[ Daniel Malthus, father of the political economist T. R. Malthus. ] Autograph Signature ('Danl Malthus') on printed Exchequer Receipt completed in manuscript.

Daniel Malthus (1730-1800), father of the political economist T. R. Malthus (1766-1834), friend and executor of Jean-Jacques Rousseau, and correspondent of David Hume
Publication details: 
His Majesty's Receipt of Exchequer, London. 9 February [ no year ].
SKU: 19070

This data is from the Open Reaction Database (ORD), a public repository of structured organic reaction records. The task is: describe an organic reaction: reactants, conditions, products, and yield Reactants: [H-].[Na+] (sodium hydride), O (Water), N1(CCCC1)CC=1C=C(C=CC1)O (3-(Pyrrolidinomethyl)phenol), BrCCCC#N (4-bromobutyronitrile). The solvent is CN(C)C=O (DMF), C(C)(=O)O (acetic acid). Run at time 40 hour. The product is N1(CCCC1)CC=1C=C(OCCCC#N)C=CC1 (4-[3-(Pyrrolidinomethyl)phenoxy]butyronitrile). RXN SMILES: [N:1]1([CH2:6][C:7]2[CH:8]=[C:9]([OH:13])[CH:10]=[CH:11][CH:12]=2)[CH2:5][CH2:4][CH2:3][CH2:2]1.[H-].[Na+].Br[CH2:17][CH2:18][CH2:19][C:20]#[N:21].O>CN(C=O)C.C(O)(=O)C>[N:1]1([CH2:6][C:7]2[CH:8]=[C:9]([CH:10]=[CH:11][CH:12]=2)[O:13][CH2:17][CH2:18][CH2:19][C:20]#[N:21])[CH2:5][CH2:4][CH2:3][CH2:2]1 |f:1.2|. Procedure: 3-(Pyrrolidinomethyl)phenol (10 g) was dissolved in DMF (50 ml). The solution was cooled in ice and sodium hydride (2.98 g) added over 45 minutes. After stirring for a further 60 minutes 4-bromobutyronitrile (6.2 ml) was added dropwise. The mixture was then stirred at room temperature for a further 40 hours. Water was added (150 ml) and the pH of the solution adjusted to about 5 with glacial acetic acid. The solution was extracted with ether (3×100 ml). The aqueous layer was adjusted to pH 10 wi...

1p., 8vo. In poor condition, aged and worn, with loss to edges and holing around the signature. Begins (with manuscript text in square brackets): 'The [-9] Day of [ffebry] <...> | Received by me [Daniel Malthus] | [Execd as P Margin] | Of the Right Honourable Robert Earl of Northampton, One of the Four Tellers of His Majesty's Receipt of Exchequer, the Sum of | [Fifty Pounds] | [...]'. The annuity has been raised on 'Rates and Duties upon all Wines imported into Great Britain, and for raising a certain Sum of Money for the Service of the year 1745'. According to T. R. Malthus's entry in the Oxford DNB, his father, 'being an only son [of seven children], appears to have inherited considerable wealth and property, and these independent means enabled him to travel and to cultivate his literary, artistic, theatrical, and scientific interests. He entered Queen's College, Oxford, in 1747 but did not graduate. He was an admirer of Rousseau, who once visited The Rookery when Malthus was an infant. He was said to have published some literary pieces anonymously, but the statement by an obituarist that he had translated works from French and German was firmly contradicted by Malthus. He supported the views of the marquis de Condorcet and William Godwin on the perfectibility of mankind, but also encouraged his son's publication of opposing views. Aspects of his behaviour—for example, the unconventional education he chose for Malthus, and his refusal to allow his wife to wear her wedding ring—were regarded as eccentric, and perhaps show the influence of Rousseau. He married (on 6 May 1752) Henrietta Catherine Graham (1733–1800), his second cousin, the daughter of Daniel Graham (1695–1778), apothecary to George II and George III. She can be seen as a young girl with her brother and two sisters, in Hogarth's painting The Graham Children (1742), now in the National Gallery, London. Malthus was the sixth of their seven children (two boys and five girls).